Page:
That's the thing with riots - they are an English tradition. And they work. A riot torn street in a deprived neighbourhood today is a City Farm tomorrow. Riots have always been part of the discourse between the ruling class and a disenfranchised working class. And the managers of capitalism do listen. Yes, at the time they're all birch 'em, flog 'em hang em high but then afterwards you'll find quiet concessions, subtle alterations in the course of the ship of state. You'll find, for example, the rhetoric about necessary cuts softened and a plan b gradually introduced(if not named) consisting of some large scale infrastructure projects.

And after the poll tax riots Thatcher was gone in weeks. That's all it took. Ding dong the witch was dead. The Iron Lady turned out not to be so very tough after all.

The next time I was on a really big demo was the huge anti-war thing in 2003. A million of us marching through the city and lots of people like me who hadn't been on a demo in years. I think we were all a bit over excited. Not only was it a huge, huge demo which they couldn't ignore. (Couldn't they? Of course they could... it would have different had it turned nasty. If they'd had to use the water cannon and the rubber bullets.) There was hope and happiness in the air. It was like a massive reunion. Veterans of all those old battles back together for one last gig. And what a gig. A million of us. A million. But times had changed a bit. There were a lot of people breaking off from the demo saying 'ooh there's a great little vintage shop down here...' or ' there's this amazing organic bakery round here somewhere.' I suspect a lot of the marchers had olives and hummus in those sandwiches. I know I did.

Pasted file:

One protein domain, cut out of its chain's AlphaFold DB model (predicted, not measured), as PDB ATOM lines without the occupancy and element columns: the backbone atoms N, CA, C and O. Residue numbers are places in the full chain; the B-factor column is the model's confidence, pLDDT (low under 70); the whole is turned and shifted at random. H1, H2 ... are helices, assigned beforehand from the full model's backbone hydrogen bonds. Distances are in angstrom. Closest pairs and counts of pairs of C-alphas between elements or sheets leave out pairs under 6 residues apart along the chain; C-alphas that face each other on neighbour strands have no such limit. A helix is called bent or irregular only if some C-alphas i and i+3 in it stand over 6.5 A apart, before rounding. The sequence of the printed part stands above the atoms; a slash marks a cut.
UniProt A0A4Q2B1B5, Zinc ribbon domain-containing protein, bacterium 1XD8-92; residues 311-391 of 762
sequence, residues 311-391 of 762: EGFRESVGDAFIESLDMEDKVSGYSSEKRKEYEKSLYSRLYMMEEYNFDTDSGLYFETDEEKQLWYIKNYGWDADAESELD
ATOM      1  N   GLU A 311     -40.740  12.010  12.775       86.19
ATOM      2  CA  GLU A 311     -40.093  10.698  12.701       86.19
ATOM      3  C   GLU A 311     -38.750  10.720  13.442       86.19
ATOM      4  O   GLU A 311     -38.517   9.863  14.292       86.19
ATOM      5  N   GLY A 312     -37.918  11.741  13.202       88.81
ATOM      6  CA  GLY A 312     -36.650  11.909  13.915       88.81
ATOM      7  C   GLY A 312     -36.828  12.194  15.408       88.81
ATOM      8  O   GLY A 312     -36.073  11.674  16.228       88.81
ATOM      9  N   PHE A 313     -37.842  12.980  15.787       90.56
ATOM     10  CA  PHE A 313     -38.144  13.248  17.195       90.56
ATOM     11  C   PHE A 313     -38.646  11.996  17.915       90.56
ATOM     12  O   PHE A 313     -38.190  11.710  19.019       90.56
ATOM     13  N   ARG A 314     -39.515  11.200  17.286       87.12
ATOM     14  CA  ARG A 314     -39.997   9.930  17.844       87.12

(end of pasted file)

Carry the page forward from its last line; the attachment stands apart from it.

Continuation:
And now there's a new generation of student activists - smarter than we were I think. Witness how clumsy they make the police look. One goateed geek with an iPhone seems worth entire squadrons of police transits when it comes to organising the movements of large groups of people. 'I see your kettle and I raise it...' and it's because they're smarter that the authorities come down harder.

And I think the current generation are angrier too. They bloody well should be.

I do still prefer rational debate - and these days I'm not ashamed of doubt. It's people who have no doubts that worry me. But these days more than ever I think students should be out of the streets Occupying, Defending. Trying to make people listen. And you can tell that they've already got the ruling class rattled. Four years hard time  for writing 'let's have a riot' on Facebook? A year in chokey for climbing on a statue of Winston Churchill? These are not the responses of politicians who feel confident and in control.

In ten or twenty years time some of the things that are happening now will look ridiculous. Some actions might look embarrassing. Some - most - of today's student activists will have stories of generalised daftness But so what? Plenty of things worse than embarrassment. Doing nothing, saying nothing. Letting the bastards grind you down. That's all much worse. Isn't it?